Lawyers defending Proposition 8, California's gay marriage ban, return to court Monday to ask a judge to scrap the ruling of U.S. District Judge Vaughn Walker because he's gay.

Last August, Walker ruled that the 2008 voter-approved law was unconstitutional after presiding over a 13-day trial in San Francisco.

In April – three months into his retirement from the bench – Walker acknowledged that he's gay and in a ten-year relationship with a physician, confirming for the first time reports published in February.

Lawyers for Protect Marriage, the coalition of socially conservative groups defending the law, have asked Chief Judge James Ware to set aside Walker's ruling striking down the law. They argue that Walker should have recused himself because he's in a same-sex relationship.

“If at any time while this case was pending before him, Chief Judge Walker and his partner determined that they desired, or might desire, to marry, Chief Judge Walker plainly had an interest that could be substantially affected by the outcome of the proceeding,” lawyers wrote.

Andrew Pugno, general counsel for Protect Marriage, also railed against Walker in a statement.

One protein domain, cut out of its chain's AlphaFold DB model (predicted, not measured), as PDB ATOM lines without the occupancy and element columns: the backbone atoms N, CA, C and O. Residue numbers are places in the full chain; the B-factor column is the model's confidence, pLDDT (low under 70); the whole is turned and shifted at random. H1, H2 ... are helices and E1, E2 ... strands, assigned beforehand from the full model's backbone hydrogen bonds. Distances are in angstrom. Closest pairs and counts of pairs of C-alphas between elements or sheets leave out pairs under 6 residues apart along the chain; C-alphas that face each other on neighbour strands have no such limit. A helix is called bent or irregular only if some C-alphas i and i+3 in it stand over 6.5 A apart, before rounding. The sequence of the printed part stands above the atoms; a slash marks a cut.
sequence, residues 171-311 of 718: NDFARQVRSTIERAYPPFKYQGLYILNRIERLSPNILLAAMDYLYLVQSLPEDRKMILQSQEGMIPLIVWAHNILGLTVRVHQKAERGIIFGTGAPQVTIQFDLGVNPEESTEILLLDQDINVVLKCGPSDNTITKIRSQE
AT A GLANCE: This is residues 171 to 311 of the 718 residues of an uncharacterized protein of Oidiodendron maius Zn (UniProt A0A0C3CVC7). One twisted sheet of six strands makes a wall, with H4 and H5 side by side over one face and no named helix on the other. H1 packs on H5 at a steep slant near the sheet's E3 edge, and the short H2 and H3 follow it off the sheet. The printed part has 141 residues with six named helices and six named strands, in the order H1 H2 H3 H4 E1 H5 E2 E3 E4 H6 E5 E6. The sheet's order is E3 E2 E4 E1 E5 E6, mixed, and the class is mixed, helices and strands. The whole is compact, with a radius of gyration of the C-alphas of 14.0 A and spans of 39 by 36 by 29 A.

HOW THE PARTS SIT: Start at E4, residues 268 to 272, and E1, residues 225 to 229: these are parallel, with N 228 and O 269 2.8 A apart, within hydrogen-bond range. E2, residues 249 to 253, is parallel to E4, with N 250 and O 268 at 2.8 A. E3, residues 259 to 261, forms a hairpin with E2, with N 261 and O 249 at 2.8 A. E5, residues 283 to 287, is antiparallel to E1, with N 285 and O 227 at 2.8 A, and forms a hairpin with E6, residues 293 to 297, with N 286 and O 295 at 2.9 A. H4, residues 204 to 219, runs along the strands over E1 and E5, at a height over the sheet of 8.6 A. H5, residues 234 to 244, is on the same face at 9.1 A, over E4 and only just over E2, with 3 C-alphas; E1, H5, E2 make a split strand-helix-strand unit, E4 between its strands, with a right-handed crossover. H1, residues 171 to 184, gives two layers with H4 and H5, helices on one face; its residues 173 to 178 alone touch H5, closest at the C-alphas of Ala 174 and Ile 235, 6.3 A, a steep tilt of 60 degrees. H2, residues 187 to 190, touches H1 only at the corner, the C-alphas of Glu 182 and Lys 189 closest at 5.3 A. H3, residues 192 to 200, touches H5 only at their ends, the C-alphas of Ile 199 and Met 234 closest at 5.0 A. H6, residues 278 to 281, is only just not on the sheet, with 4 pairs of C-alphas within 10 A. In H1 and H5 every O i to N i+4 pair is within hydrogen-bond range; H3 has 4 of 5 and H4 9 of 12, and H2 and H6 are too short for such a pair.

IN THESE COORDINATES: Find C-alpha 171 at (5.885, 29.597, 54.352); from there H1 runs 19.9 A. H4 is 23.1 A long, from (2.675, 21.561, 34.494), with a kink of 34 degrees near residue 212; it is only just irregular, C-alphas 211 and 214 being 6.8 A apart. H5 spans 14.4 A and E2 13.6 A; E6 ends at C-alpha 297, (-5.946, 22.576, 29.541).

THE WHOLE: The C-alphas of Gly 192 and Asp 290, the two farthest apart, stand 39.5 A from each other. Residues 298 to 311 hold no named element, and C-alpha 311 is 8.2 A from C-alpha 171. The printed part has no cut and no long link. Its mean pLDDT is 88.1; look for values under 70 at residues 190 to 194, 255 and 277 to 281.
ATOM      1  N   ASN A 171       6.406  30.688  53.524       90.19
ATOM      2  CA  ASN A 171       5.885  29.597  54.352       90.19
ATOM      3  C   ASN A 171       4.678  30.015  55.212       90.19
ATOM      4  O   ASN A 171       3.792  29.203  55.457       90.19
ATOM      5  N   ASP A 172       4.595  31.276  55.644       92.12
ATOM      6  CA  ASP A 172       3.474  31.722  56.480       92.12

“The American people have a right to a fair judicial process, free from even the appearance of bias or prejudice. Judge Walker's ten-year-long same-sex relationship creates the unavoidable impression that he was not the impartial judge the law requires. He was obligated to either recuse himself or provide full disclosure of this relationship at the outset of the case. These circumstances demand setting aside his decision.”

Legal experts don't believe the argument will gain much traction in Judge Ware's chamber.

Chad Griffin, president of the American Foundation for Equal Rights, the group formed specifically to support the case, called the claim “desperate and absurd.”

“They're attacking the judge because they disagree with his decision,” Griffin told

Others have noted that Walker and his partner did have the opportunity to marry in 2008 before voters overturned a California Supreme Court decision legalizing the institution but chose not to.